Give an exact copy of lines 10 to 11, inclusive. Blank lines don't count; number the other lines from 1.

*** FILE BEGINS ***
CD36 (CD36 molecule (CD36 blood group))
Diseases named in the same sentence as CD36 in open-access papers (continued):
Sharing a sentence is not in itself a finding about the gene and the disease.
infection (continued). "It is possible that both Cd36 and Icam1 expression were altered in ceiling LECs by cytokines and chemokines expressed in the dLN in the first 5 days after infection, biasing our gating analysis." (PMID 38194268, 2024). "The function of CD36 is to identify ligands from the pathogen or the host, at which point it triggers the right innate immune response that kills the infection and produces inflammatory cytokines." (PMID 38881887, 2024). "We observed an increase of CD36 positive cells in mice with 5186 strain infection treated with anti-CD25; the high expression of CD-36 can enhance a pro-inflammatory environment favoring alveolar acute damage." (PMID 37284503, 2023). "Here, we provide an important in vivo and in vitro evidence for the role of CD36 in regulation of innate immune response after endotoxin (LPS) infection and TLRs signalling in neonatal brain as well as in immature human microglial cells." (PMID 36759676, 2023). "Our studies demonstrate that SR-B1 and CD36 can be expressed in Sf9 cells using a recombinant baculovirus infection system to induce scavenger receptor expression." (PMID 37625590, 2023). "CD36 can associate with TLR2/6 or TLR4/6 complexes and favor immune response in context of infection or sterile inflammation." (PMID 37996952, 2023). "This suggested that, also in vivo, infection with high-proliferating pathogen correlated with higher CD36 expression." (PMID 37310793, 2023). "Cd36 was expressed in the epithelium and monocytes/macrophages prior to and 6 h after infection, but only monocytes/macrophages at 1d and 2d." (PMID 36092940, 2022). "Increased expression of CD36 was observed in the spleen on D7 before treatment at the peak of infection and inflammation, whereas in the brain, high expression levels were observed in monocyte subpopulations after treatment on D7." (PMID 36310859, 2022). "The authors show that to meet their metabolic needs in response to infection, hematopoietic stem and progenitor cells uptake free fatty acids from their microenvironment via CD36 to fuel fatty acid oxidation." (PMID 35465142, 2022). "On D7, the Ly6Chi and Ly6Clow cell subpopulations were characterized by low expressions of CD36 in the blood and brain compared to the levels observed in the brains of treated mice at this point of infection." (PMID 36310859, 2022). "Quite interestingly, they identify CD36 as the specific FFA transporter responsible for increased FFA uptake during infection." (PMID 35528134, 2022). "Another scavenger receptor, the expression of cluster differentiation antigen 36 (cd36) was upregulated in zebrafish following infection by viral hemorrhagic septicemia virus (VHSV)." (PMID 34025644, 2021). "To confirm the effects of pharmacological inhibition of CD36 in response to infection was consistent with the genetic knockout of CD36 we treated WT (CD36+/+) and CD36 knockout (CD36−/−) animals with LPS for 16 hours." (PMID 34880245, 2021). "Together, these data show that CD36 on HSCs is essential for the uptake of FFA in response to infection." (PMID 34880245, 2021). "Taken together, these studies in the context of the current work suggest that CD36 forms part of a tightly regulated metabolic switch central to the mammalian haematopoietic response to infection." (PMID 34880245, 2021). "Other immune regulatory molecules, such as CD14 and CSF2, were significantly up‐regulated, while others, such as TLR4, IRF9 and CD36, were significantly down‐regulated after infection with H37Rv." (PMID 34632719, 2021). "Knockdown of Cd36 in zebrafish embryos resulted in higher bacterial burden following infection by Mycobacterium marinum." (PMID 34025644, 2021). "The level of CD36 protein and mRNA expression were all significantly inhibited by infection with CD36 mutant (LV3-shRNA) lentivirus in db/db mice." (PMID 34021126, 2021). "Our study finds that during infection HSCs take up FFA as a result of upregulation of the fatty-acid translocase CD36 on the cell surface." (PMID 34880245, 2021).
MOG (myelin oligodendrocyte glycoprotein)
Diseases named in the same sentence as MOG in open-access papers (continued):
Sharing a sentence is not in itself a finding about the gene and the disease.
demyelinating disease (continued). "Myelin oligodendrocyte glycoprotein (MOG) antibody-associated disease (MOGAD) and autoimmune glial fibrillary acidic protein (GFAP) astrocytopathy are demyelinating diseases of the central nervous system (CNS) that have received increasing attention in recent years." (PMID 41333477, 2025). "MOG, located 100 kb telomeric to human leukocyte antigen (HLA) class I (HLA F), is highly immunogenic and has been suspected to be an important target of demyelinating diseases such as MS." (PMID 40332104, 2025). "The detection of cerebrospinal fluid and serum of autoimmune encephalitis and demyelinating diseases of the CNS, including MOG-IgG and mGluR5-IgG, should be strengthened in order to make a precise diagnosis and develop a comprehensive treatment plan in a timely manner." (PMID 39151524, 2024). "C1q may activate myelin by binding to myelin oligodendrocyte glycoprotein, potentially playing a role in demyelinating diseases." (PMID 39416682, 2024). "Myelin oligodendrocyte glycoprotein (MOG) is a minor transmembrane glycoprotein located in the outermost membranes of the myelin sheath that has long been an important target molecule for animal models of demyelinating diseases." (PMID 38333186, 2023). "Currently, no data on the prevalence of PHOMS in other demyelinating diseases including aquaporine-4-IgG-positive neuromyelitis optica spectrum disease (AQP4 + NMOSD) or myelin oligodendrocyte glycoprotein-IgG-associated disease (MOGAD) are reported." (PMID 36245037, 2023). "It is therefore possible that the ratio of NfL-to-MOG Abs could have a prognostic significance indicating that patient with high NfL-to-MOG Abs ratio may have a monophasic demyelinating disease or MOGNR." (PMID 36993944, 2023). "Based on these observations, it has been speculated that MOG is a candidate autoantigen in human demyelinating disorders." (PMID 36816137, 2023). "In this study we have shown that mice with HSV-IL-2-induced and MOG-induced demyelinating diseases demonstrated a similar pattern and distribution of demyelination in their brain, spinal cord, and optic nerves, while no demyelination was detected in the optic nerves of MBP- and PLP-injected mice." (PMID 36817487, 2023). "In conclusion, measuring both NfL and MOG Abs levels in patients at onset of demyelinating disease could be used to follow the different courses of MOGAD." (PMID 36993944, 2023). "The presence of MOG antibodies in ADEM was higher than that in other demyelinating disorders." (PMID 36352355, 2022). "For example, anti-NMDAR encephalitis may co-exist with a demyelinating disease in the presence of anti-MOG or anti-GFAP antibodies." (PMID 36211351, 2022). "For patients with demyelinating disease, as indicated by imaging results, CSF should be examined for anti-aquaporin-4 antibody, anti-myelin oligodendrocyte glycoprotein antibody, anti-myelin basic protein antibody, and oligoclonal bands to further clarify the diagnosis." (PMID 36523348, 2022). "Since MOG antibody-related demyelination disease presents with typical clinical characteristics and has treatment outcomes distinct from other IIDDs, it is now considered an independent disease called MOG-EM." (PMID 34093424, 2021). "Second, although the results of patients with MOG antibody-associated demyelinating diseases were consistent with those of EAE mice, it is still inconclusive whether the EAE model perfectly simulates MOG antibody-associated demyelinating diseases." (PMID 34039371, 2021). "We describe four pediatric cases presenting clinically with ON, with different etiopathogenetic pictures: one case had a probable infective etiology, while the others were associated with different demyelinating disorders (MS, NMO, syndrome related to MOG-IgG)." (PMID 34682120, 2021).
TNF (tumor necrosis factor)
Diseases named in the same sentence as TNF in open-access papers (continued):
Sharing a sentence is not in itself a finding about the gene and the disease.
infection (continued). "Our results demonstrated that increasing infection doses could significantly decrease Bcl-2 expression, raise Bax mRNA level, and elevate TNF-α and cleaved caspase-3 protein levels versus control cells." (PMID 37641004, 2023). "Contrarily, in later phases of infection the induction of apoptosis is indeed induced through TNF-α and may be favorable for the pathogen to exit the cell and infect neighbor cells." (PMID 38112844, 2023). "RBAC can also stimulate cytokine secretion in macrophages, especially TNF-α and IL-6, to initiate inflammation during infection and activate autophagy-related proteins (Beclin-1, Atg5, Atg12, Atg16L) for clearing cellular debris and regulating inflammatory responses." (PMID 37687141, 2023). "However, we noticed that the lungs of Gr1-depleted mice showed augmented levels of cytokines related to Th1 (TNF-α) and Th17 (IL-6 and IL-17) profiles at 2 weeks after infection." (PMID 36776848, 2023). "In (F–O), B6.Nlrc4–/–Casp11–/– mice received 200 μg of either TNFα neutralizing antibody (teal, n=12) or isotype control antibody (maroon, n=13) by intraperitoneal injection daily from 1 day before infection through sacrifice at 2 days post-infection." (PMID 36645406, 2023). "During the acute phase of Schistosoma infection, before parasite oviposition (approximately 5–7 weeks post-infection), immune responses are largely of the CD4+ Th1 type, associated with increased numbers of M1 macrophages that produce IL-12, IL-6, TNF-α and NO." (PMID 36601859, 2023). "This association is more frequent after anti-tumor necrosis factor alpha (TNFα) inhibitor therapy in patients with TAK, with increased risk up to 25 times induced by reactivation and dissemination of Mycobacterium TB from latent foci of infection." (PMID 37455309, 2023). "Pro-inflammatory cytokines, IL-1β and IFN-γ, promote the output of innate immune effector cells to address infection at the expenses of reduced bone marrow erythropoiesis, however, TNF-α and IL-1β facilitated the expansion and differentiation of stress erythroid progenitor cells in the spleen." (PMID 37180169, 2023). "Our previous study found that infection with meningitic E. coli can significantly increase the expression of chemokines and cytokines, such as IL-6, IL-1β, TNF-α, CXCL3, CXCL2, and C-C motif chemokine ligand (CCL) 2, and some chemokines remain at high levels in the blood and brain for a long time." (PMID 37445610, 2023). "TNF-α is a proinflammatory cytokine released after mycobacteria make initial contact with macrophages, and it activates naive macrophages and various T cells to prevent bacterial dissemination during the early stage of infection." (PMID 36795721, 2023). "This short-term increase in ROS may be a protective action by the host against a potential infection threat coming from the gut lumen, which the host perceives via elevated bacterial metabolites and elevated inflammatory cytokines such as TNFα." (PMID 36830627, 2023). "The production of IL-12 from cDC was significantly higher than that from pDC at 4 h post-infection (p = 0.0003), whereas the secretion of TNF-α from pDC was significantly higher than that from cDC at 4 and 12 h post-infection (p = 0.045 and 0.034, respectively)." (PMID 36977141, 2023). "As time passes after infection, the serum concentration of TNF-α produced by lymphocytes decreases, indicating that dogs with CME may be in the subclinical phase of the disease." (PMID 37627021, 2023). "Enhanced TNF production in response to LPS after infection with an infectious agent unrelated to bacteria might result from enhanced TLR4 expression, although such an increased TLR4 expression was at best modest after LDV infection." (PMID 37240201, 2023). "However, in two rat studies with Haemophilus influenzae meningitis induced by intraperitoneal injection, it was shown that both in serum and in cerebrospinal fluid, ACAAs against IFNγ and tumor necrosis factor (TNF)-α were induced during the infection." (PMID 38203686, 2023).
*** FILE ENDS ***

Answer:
Diseases named in the same sentence as TNF in open-access papers (continued):
Sharing a sentence is not in itself a finding about the gene and the disease.